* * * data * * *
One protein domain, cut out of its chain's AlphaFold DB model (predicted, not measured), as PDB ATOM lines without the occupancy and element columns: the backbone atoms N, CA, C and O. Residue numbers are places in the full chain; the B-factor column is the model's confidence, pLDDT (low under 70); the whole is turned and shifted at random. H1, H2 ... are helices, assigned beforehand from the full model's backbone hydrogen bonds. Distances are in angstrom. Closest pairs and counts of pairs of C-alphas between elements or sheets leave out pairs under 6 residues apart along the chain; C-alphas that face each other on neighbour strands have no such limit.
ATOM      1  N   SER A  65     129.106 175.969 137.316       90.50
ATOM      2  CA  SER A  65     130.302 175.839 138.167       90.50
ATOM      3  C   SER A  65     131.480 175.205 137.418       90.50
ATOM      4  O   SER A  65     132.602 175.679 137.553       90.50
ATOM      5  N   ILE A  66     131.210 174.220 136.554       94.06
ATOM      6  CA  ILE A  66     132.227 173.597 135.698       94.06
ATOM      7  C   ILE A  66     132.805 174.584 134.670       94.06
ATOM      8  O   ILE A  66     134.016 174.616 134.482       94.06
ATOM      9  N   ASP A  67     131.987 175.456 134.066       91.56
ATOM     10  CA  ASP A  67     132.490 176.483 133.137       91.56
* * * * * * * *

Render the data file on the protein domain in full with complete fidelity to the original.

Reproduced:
One protein domain, cut out of its chain's AlphaFold DB model (predicted, not measured), as PDB ATOM lines without the occupancy and element columns: the backbone atoms N, CA, C and O. Residue numbers are places in the full chain; the B-factor column is the model's confidence, pLDDT (low under 70); the whole is turned and shifted at random. H1, H2 ... are helices, assigned beforehand from the full model's backbone hydrogen bonds. Distances are in angstrom. Closest pairs and counts of pairs of C-alphas between elements or sheets leave out pairs under 6 residues apart along the chain; C-alphas that face each other on neighbour strands have no such limit.
ATOM      1  N   SER A  65     129.106 175.969 137.316       90.50
ATOM      2  CA  SER A  65     130.302 175.839 138.167       90.50
ATOM      3  C   SER A  65     131.480 175.205 137.418       90.50
ATOM      4  O   SER A  65     132.602 175.679 137.553       90.50
ATOM      5  N   ILE A  66     131.210 174.220 136.554       94.06
ATOM      6  CA  ILE A  66     132.227 173.597 135.698       94.06
ATOM      7  C   ILE A  66     132.805 174.584 134.670       94.06
ATOM      8  O   ILE A  66     134.016 174.616 134.482       94.06
ATOM      9  N   ASP A  67     131.987 175.456 134.066       91.56
ATOM     10  CA  ASP A  67     132.490 176.483 133.137       91.56